An Overview of Peripheral Arterial Disease
Peripheral artery disease (also called peripheral arterial disease) is a common circulatory problem in which narrowed arteries reduce blood flow to your limbs. When you develop peripheral artery disease (PAD), your extremities — usually your legs — don’t receive enough blood flow to keep up with demand. This causes symptoms, most notably leg pain when walking (intermittent claudication). Peripheral artery disease is also likely to be a sign of a more widespread accumulation of fatty deposits in your arteries (atherosclerosis). This condition may be reducing blood flow to your heart and brain, as well as your legs. Often, you can successfully treat peripheral artery disease by quitting tobacco, exercising and eating a healthy diet.
Causes and Risk Factors
The leading cause of peripheral arterial disease is atherosclerosis, a condition that involves the buildup of plaque. Cardiologists have identified a number of risk factors that can contribute to PAD, including tobacco use, high blood pressure, insulin resistance, and diabetes. Being over the age of 50, having high cholesterol, and having a personal or family history of stroke are additional risk factors.
While many people with peripheral artery disease have mild or no symptoms, some people have leg pain when walking (intermittent claudication). Intermittent claudication symptoms include muscle pain or cramping in your legs or arms that’s triggered by activity, such as walking, but disappears after a few minutes of rest. The location of the pain depends on the location of the clogged or narrowed artery. Calf pain is the most common location. The severity of intermittent claudication varies widely, from mild discomfort to debilitating pain. Severe intermittent claudication can make it hard for you to walk or do other types of physical activity.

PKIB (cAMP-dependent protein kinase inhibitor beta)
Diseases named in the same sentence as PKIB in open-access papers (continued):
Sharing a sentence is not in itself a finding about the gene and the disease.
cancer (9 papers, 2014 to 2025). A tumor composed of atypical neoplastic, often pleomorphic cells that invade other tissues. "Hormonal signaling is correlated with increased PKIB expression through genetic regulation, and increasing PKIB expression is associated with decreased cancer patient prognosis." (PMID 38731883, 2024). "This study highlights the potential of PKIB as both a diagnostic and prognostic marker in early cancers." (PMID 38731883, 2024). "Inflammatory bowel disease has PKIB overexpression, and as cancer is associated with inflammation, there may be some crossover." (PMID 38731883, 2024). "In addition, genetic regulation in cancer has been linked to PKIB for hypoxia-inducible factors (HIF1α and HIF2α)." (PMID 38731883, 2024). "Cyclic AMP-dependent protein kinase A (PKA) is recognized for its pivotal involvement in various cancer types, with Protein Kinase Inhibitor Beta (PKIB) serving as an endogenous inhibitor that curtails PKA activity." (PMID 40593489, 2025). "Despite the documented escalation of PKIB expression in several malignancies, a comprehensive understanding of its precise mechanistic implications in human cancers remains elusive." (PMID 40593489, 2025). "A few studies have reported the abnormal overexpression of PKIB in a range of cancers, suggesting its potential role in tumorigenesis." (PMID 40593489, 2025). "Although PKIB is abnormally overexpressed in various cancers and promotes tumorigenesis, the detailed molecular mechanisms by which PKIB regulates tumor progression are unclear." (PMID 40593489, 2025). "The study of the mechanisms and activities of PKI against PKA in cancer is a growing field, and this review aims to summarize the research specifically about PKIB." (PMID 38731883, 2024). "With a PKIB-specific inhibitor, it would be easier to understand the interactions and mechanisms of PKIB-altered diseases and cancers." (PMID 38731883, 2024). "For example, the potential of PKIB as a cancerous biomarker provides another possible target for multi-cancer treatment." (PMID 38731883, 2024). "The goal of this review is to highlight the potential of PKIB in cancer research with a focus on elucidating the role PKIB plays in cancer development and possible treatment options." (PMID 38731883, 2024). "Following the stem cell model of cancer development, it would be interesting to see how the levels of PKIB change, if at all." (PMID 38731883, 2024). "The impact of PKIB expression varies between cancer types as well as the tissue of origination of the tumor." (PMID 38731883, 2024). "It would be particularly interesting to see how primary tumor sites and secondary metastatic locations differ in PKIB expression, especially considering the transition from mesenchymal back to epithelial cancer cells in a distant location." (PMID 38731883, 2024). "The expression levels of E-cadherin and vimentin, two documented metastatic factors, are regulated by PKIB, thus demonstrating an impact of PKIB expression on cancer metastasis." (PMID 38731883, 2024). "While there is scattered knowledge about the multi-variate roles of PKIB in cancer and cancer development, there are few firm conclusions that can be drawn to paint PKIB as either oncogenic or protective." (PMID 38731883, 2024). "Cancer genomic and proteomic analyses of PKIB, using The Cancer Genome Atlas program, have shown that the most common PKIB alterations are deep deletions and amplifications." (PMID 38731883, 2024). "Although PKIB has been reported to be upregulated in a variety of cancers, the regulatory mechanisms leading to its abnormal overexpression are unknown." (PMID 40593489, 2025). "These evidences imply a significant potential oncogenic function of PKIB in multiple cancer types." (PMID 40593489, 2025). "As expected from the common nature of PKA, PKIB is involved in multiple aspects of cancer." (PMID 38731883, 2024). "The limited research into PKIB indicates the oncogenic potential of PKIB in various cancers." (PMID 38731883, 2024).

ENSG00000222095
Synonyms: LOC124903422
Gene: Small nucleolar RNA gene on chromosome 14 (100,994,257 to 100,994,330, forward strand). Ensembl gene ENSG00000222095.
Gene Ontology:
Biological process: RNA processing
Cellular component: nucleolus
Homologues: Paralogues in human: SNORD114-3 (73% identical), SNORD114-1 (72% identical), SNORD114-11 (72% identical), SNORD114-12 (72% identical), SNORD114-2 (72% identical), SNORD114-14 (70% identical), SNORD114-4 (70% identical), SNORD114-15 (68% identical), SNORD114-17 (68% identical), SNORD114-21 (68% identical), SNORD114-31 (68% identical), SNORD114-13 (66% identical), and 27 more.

Peripheral artery disease symptoms include:
- Painful cramping in your hip, thigh or calf muscles after activity, such as walking or climbing stairs (intermittent claudication)
- Leg numbness or weakness
- Coldness in your lower leg or foot, especially when compared with the other side
- Sores on your toes, feet or legs that won’t heal
- A change in the color of your legs
- Hair loss or slower hair growth on your feet and legs
- Slower growth of your toenails
- Shiny skin on your legs
- No pulse or a weak pulse in your legs or feet
- Erectile dysfunction in men
Your cardiologist may recommend medications to treat PAD, such as drugs to control cholesterol and blood pressure. Sometimes, surgery may be needed if one limb or an artery has obstructed blood flow. Lifestyle modifications can be helpful for managing PAD, such as quitting smoking and exercising regularly.
At Cardiac Solutions, our cardiologists will help you explore your PAD treatment options to improve your cardiovascular health. Schedule a visit with a cardiologist today by calling (623) 208-5305. Our heart clinics are conveniently located in Glendale, Avondale, Peoria, and Sun City West.
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